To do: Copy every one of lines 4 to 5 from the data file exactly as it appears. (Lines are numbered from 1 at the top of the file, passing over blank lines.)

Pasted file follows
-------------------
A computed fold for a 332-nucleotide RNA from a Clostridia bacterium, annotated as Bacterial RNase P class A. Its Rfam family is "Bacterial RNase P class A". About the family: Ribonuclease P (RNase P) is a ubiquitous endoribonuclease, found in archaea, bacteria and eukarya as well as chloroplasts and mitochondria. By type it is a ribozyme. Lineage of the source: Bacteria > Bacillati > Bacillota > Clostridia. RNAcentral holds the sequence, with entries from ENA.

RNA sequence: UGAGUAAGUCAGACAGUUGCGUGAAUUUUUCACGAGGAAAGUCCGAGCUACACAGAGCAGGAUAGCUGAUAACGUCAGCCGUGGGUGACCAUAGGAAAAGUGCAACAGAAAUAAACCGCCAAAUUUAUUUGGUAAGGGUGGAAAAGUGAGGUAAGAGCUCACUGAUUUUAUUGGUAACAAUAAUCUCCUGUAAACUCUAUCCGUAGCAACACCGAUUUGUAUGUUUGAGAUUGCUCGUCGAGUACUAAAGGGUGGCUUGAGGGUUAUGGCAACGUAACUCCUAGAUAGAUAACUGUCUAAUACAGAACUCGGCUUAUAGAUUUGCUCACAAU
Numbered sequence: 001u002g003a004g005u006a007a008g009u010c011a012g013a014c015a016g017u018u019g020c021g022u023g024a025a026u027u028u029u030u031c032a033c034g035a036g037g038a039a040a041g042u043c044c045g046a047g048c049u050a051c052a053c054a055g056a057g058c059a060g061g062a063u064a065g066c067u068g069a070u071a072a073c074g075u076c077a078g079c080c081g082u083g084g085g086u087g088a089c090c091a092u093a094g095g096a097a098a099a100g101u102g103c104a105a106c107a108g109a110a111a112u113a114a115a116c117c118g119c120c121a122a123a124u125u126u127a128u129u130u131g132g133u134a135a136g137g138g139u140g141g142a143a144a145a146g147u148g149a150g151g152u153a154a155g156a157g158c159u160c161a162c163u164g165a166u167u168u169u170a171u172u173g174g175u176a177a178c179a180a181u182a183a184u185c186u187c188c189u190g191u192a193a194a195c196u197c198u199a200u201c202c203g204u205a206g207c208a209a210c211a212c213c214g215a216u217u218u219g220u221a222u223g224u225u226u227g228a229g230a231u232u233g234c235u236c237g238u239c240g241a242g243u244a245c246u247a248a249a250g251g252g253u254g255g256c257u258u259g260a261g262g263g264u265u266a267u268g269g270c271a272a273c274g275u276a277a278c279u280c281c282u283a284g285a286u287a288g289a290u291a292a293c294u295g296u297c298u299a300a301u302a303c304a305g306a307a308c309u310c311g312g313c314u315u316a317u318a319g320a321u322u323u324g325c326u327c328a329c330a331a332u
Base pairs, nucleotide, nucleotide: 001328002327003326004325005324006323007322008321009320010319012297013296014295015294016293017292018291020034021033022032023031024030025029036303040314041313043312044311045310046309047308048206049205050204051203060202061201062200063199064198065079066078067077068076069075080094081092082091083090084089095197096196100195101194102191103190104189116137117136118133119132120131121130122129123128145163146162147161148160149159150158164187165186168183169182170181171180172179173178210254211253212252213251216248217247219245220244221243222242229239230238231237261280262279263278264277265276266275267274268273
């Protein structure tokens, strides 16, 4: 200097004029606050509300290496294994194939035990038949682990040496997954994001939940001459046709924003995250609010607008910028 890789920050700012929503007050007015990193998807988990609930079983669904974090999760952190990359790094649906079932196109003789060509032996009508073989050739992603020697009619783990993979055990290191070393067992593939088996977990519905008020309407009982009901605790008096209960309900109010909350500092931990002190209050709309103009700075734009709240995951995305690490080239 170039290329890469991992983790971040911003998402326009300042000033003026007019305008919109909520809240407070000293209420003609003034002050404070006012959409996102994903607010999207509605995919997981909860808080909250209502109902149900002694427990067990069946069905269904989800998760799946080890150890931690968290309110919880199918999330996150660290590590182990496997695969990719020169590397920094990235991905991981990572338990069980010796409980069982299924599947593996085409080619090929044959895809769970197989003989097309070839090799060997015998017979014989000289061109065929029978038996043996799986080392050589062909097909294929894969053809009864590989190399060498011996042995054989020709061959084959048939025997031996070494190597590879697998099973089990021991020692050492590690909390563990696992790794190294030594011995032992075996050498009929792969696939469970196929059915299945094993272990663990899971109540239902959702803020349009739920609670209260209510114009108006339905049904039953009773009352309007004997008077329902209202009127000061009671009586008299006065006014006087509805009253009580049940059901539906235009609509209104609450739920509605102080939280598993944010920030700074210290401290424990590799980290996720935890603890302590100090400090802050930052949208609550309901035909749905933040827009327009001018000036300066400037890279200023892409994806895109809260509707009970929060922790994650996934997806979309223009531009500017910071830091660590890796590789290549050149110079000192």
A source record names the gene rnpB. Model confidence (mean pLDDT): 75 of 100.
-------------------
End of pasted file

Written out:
Base pairs, nucleotide, nucleotide: 001328002327003326004325005324006323007322008321009320010319012297013296014295015294016293017292018291020034021033022032023031024030025029036303040314041313043312044311045310046309047308048206049205050204051203060202061201062200063199064198065079066078067077068076069075080094081092082091083090084089095197096196100195101194102191103190104189116137117136118133119132120131121130122129123128145163146162147161148160149159150158164187165186168183169182170181171180172179173178210254211253212252213251216248217247219245220244221243222242229239230238231237261280262279263278264277265276266275267274268273
């Protein structure tokens, strides 16, 4: 200097004029606050509300290496294994194939035990038949682990040496997954994001939940001459046709924003995250609010607008910028 890789920050700012929503007050007015990193998807988990609930079983669904974090999760952190990359790094649906079932196109003789060509032996009508073989050739992603020697009619783990993979055990290191070393067992593939088996977990519905008020309407009982009901605790008096209960309900109010909350500092931990002190209050709309103009700075734009709240995951995305690490080239 170039290329890469991992983790971040911003998402326009300042000033003026007019305008919109909520809240407070000293209420003609003034002050404070006012959409996102994903607010999207509605995919997981909860808080909250209502109902149900002694427990067990069946069905269904989800998760799946080890150890931690968290309110919880199918999330996150660290590590182990496997695969990719020169590397920094990235991905991981990572338990069980010796409980069982299924599947593996085409080619090929044959895809769970197989003989097309070839090799060997015998017979014989000289061109065929029978038996043996799986080392050589062909097909294929894969053809009864590989190399060498011996042995054989020709061959084959048939025997031996070494190597590879697998099973089990021991020692050492590690909390563990696992790794190294030594011995032992075996050498009929792969696939469970196929059915299945094993272990663990899971109540239902959702803020349009739920609670209260209510114009108006339905049904039953009773009352309007004997008077329902209202009127000061009671009586008299006065006014006087509805009253009580049940059901539906235009609509209104609450739920509605102080939280598993944010920030700074210290401290424990590799980290996720935890603890302590100090400090802050930052949208609550309901035909749905933040827009327009001018000036300066400037890279200023892409994806895109809260509707009970929060922790994650996934997806979309223009531009500017910071830091660590890796590789290549050149110079000192």